Gas fields in operation gradually lose their power in the course of time, just as we do as we grow older. This is why many ageing gas fields are given help by compressors, which help to lift the gas and its associated light oil up to the surface.
On offshore fields, compressors are installed on board platforms or on the seabed. Fresh laboratory data from SINTEF, the largest independent research organization in Scandinavia, show that machinery of this sort can be put into operation later than current numerical models have led us to believe.
Measurements made by SINTEF in its multiphase flow laboratory have given us new knowledge of how natural gas behaves on its way up from the gas field. The project, where scientists Maria Barrio (left) and Marita Wolden had central roles, was carried out in the tower in the background. Photo: Thor Nielsen / SINTEF
“Postponing investments in compressors on gas fields improves the economics of such fields. Our findings will thus help make gas production more profitable,” says project manager Maria Barrio of SINTEF, Scandinavia’s largest independent research organization.
Petroleum fields are like balloons
The pressure in all oil and gas fields gradually falls as the hydrocarbon products are extracted, rather like what happens when gas goes out of a balloon. In gas wells, the flow-rate of the gas also falls, since pressure is precisely what drives the gas out of the well.
Most gas fields also contain light oil, or condensate. The Trondheim tests have given us new knowledge about the minimum flow-rate needed in vertical wells and risers for the gas to pull the oil up with it.
“Our measurements show that the gas does not need to travel at such high speeds as we thought necessary to transport the light oil. This means that it will also take longer for the speed of the gas to fall to such an extent that the oil forms liquid plugs that choke the well. This in turn suggests that operators can wait longer than they expected before they have to rely on compressors to maintain the gas flow-rate,” explains project manager Barrio.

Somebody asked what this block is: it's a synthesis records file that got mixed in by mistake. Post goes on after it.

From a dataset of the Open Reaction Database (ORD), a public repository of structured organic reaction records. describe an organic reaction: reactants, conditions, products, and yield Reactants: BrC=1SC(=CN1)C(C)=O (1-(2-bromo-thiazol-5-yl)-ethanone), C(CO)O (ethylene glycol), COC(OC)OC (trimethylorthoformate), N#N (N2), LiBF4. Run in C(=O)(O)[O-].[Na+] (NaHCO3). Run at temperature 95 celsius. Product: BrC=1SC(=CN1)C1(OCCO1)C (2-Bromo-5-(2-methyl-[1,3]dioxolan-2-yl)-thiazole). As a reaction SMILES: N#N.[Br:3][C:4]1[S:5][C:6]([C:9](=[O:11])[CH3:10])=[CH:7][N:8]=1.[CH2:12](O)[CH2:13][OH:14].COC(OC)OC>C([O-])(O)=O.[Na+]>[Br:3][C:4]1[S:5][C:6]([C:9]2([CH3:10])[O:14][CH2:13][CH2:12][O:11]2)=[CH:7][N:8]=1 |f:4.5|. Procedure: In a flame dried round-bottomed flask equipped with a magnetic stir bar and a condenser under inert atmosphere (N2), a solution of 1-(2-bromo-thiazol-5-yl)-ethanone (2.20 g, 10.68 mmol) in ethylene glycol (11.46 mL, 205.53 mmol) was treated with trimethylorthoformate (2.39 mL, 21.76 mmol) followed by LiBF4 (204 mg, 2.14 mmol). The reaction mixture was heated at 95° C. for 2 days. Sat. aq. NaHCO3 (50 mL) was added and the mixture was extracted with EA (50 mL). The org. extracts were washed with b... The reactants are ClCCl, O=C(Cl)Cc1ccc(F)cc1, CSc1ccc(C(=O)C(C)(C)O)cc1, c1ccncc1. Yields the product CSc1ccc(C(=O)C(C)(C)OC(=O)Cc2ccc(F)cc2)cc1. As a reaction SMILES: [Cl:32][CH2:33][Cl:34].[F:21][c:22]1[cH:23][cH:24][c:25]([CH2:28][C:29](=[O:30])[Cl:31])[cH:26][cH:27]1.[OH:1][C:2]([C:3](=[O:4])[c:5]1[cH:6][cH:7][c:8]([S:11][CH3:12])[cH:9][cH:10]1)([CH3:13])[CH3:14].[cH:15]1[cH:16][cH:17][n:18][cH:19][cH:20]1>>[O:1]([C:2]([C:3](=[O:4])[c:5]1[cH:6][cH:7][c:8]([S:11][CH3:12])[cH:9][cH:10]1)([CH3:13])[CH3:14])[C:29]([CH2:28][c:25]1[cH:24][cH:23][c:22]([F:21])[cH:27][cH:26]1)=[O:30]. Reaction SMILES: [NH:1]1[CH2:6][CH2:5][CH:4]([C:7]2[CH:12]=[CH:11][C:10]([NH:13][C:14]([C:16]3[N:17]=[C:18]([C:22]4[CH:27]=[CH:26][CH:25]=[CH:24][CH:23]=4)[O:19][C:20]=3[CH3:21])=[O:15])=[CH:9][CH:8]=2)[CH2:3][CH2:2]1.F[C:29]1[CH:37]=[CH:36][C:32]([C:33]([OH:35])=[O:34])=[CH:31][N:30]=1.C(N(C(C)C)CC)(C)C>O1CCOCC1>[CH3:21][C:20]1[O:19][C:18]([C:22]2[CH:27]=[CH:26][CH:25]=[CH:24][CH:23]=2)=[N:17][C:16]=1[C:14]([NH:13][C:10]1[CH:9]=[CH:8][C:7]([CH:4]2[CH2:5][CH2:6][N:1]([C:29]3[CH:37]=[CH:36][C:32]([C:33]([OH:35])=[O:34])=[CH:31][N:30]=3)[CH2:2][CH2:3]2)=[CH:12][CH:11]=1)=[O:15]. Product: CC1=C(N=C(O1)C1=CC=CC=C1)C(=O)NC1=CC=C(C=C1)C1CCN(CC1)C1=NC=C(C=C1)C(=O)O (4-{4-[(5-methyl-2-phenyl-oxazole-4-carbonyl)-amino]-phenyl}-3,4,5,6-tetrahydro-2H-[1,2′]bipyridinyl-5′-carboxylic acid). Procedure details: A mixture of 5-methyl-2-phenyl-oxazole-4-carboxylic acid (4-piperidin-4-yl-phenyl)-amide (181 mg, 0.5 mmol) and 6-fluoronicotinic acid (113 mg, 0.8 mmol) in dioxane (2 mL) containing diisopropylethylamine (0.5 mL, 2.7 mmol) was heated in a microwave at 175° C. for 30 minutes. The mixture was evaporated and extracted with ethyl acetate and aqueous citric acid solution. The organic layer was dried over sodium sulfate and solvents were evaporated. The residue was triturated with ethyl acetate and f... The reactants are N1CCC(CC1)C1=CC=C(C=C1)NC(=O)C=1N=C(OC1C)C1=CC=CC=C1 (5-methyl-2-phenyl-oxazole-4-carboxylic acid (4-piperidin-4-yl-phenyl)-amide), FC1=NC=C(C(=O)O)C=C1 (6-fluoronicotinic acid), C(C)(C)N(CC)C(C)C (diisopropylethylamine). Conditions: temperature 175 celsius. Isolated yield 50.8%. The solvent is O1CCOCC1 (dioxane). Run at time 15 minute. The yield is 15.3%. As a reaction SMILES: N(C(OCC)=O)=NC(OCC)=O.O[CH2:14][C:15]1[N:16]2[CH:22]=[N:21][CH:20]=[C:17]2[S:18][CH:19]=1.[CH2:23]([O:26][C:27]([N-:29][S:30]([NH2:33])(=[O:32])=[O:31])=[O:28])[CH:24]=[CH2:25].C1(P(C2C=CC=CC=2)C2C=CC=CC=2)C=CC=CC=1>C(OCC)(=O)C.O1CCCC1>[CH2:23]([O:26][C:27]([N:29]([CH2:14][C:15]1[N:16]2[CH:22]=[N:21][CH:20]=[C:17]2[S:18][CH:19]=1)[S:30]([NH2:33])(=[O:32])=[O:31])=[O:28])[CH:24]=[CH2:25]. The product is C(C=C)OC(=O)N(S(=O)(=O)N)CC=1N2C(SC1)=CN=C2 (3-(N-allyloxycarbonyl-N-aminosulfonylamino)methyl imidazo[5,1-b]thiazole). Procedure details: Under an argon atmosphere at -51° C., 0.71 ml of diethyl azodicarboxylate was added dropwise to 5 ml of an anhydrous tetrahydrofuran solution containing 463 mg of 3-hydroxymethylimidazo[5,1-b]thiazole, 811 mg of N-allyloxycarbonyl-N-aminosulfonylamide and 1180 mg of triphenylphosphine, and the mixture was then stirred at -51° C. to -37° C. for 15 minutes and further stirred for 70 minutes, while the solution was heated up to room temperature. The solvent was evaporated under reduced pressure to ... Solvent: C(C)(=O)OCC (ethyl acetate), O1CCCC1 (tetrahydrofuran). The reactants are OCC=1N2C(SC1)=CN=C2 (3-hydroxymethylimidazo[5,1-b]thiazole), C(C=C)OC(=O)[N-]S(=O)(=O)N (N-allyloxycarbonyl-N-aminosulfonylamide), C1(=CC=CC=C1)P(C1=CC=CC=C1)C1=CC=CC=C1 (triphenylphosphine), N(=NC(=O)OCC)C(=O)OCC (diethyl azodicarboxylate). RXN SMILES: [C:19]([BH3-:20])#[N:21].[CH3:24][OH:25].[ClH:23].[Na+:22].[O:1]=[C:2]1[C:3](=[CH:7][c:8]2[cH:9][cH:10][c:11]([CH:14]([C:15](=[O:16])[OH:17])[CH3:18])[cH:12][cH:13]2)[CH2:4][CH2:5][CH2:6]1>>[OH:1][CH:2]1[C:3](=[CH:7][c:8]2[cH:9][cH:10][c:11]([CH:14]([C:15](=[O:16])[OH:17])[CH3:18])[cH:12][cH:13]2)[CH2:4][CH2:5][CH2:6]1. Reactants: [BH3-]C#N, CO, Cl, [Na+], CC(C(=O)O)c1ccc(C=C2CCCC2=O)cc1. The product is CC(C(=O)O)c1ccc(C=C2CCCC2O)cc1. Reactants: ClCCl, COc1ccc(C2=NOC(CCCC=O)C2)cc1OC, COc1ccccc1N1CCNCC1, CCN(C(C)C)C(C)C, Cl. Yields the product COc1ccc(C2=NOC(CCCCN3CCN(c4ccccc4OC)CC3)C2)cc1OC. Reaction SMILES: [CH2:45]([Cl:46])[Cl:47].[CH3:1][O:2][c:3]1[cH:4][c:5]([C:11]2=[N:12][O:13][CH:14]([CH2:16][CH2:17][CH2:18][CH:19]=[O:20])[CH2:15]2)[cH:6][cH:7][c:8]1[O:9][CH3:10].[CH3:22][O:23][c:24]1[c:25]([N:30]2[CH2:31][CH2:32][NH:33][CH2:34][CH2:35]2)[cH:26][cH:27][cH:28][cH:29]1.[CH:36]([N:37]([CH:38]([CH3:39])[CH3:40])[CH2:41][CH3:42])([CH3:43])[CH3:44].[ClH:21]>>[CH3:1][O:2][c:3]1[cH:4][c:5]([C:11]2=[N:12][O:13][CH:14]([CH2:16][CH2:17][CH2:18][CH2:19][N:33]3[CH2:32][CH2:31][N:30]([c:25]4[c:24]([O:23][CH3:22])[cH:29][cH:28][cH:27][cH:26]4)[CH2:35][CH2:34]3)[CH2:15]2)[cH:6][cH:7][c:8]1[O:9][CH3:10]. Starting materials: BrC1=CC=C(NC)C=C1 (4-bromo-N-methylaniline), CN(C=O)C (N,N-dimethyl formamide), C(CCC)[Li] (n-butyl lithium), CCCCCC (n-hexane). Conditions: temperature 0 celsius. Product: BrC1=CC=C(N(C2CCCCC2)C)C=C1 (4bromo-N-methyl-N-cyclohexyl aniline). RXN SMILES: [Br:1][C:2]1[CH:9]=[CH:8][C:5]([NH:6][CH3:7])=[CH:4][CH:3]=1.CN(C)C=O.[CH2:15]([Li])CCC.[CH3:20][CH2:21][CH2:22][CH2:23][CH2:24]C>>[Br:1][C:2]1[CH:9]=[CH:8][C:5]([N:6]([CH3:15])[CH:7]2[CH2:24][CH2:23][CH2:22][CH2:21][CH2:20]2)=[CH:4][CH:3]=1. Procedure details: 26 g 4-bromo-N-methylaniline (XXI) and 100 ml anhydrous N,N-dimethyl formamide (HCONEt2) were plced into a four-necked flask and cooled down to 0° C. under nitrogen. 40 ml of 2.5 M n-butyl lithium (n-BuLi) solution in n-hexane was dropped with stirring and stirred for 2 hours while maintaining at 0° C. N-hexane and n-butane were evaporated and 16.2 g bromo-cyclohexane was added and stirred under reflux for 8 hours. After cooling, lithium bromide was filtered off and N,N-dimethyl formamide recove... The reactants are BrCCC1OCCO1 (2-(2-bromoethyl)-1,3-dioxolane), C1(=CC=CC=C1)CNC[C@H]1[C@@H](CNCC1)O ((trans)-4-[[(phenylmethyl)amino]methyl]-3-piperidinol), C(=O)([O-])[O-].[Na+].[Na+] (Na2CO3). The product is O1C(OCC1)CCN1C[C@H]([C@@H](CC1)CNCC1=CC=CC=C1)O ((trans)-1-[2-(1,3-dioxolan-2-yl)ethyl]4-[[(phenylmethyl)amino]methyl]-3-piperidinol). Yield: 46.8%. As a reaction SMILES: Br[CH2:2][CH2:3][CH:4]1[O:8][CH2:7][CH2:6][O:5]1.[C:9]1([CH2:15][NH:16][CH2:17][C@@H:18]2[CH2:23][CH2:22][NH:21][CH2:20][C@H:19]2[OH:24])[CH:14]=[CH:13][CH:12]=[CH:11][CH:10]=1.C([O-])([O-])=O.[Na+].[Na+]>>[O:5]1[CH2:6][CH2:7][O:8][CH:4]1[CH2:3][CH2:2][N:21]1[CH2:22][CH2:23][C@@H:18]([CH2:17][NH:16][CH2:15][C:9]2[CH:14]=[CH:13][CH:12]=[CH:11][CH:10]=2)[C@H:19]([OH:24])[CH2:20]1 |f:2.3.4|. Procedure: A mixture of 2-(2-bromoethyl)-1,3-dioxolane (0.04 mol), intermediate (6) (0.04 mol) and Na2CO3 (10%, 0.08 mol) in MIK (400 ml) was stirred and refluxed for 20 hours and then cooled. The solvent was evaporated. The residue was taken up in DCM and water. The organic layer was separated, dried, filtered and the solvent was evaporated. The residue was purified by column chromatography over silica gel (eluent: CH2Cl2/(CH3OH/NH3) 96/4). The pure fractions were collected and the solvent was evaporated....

Computer models updated
In their unique tests, the SINTEF researchers allowed gas to which small quantities of oil had been added, to flow upwards through a 50-meter vertical tower with a diameter of four inches.
“The backdrop for these experiments is that the petroleum industry performs mathematical simulations when it is planning how offshore fields are to be developed and operated. Until now, companies have used models that offer only approximate simulations of phenomena that have been observed in vertical gas risers,” says Barrio. The vertical flow experiments were carried out in a special heavily instrumented pipe that was erected specially for the project. The results have been used to update the simulation tool, LedaFlow, that SINTEF has developed in collaboration with oil companies ConocoPhillips and Total, and technology provider Kongsberg Oil and Gas.
Improved confidence in simulations
Dominique Larrey, an expert on multiphase flow in the French oil company Total, explains that the new and more trustworthy model improves the confidence Flow Assurance engineers may have in the results of their simulation work. “This backs up their recommendations for the design and the operation of oil and gas production facilities. In particular, good predictions from the LedaFlow software will influence on whether and when a company decides to invest in compressors to increase gas field recoveries, whereby affecting the economics of gas field overall development,” says Larrey.
The tests were carried out at SINTEF’s Multiphase Flow Laboratory in Trondheim, the largest installation in the world for studies of how oil, gas and water flow together in one and the same pipeline.
The measurements were performed as part of an innovation project for industry (IPN), which is financed by the Research Council of Norway and LedaFlow Technologies DA.